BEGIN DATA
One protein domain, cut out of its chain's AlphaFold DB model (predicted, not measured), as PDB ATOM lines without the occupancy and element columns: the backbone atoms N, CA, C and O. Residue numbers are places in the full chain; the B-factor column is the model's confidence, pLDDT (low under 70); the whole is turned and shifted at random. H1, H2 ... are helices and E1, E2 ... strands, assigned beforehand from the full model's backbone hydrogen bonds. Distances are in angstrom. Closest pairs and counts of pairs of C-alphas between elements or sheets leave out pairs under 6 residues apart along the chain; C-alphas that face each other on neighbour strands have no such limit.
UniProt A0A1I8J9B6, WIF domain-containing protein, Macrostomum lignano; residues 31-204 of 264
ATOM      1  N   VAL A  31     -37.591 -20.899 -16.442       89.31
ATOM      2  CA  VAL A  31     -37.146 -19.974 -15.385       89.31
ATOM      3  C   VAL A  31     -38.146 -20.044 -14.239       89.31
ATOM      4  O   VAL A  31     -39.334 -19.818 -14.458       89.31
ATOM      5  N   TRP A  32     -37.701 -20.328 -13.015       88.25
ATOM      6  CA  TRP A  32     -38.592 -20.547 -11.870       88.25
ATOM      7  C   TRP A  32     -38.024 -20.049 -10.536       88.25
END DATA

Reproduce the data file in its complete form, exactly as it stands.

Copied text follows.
One protein domain, cut out of its chain's AlphaFold DB model (predicted, not measured), as PDB ATOM lines without the occupancy and element columns: the backbone atoms N, CA, C and O. Residue numbers are places in the full chain; the B-factor column is the model's confidence, pLDDT (low under 70); the whole is turned and shifted at random. H1, H2 ... are helices and E1, E2 ... strands, assigned beforehand from the full model's backbone hydrogen bonds. Distances are in angstrom. Closest pairs and counts of pairs of C-alphas between elements or sheets leave out pairs under 6 residues apart along the chain; C-alphas that face each other on neighbour strands have no such limit.
UniProt A0A1I8J9B6, WIF domain-containing protein, Macrostomum lignano; residues 31-204 of 264
ATOM      1  N   VAL A  31     -37.591 -20.899 -16.442       89.31
ATOM      2  CA  VAL A  31     -37.146 -19.974 -15.385       89.31
ATOM      3  C   VAL A  31     -38.146 -20.044 -14.239       89.31
ATOM      4  O   VAL A  31     -39.334 -19.818 -14.458       89.31
ATOM      5  N   TRP A  32     -37.701 -20.328 -13.015       88.25
ATOM      6  CA  TRP A  32     -38.592 -20.547 -11.870       88.25
ATOM      7  C   TRP A  32     -38.024 -20.049 -10.536       88.25